DILLIAN WHYTE: HOW DOES HIS CAREER LOOK GOING FORWARD?
1,000+ DAYS AS WBC NUMBER 1 CHALLENGER
Whyte is finally in sight of his Heavyweight title shot, with just a few months now between him and Tyson fury if all goes well. However, Whyte has to get past Povetkin first and his recent split with trainer Mark Tibbs could threaten to derail him.
A few months ago, before the travel bans came into play, Whyte made the decision to drive over and spend his final week preparing for the Povetkin fight in Portugal. The fight was originally scheduled for May and the idea was that Tibbs would join him that week and the two would finish off the camp together. Then the fight was postponed until July and Whyte and his team made the decision to stay put and complete a full camp in Portugal.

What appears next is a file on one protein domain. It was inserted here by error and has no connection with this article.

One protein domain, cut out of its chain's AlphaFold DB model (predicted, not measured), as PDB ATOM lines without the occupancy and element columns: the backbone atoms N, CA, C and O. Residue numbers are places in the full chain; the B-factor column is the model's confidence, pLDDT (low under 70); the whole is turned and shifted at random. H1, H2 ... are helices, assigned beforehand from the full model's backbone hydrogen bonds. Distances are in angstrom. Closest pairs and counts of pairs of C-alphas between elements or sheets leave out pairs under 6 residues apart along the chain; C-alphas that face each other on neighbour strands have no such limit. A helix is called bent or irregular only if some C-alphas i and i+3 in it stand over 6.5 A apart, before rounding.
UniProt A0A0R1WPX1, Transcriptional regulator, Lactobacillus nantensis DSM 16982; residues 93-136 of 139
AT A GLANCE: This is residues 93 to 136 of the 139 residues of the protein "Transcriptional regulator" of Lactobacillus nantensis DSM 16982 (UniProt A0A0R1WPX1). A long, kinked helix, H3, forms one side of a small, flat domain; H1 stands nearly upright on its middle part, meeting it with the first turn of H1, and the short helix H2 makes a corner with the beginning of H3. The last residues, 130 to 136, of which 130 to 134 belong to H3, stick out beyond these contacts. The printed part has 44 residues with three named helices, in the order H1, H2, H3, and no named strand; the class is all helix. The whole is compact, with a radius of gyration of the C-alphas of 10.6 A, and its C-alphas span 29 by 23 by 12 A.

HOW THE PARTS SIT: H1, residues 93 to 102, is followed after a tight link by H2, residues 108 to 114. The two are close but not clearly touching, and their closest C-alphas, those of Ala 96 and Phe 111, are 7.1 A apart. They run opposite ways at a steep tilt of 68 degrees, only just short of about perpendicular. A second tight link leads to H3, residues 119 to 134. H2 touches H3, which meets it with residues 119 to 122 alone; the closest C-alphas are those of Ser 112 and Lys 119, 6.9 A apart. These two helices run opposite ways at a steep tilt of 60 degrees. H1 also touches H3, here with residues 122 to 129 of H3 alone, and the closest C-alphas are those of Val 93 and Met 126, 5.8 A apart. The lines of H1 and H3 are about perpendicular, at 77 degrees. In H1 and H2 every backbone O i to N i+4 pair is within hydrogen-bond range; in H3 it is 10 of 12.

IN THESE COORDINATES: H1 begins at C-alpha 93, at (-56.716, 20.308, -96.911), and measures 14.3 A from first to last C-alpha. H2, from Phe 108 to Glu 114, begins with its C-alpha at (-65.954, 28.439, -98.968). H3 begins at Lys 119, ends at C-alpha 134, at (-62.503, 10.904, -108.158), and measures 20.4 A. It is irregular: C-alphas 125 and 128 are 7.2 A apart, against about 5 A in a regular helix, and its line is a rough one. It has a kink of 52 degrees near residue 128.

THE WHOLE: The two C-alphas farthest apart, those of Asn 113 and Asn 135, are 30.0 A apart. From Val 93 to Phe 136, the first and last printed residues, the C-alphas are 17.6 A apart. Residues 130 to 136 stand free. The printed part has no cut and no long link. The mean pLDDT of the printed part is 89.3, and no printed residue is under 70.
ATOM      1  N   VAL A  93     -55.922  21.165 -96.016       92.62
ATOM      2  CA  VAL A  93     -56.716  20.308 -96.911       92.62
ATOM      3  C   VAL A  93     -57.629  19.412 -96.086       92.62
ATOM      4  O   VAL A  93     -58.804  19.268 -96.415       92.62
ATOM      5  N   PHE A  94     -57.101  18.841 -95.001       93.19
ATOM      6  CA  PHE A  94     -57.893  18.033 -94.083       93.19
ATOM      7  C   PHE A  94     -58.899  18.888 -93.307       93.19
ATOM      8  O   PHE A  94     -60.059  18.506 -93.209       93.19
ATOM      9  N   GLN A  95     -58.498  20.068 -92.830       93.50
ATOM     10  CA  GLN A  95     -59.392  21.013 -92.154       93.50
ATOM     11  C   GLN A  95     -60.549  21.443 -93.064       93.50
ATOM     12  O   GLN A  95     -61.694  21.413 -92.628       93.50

The big problems arose when it became clear that as a result of the restrictions, Tibbs was not going to be able to fly out at all. With the Povetkin fight now only one month away, Whyte has been training without his head coach and as had to officially split with Tibbs after their prolonged break.
How much of an effect could this have?
At this high level, any changes in routine and could have disastrous effects. Many sportsmen are known to be superstitious, finicky, and pretty sensitive when it comes to their preparation. Luckily, Whyte is well-known for being a no-nonsense type guy who is happy to get on with it amidst all sorts of conditions. He’s less the highly tuned F1 car and more of a tank.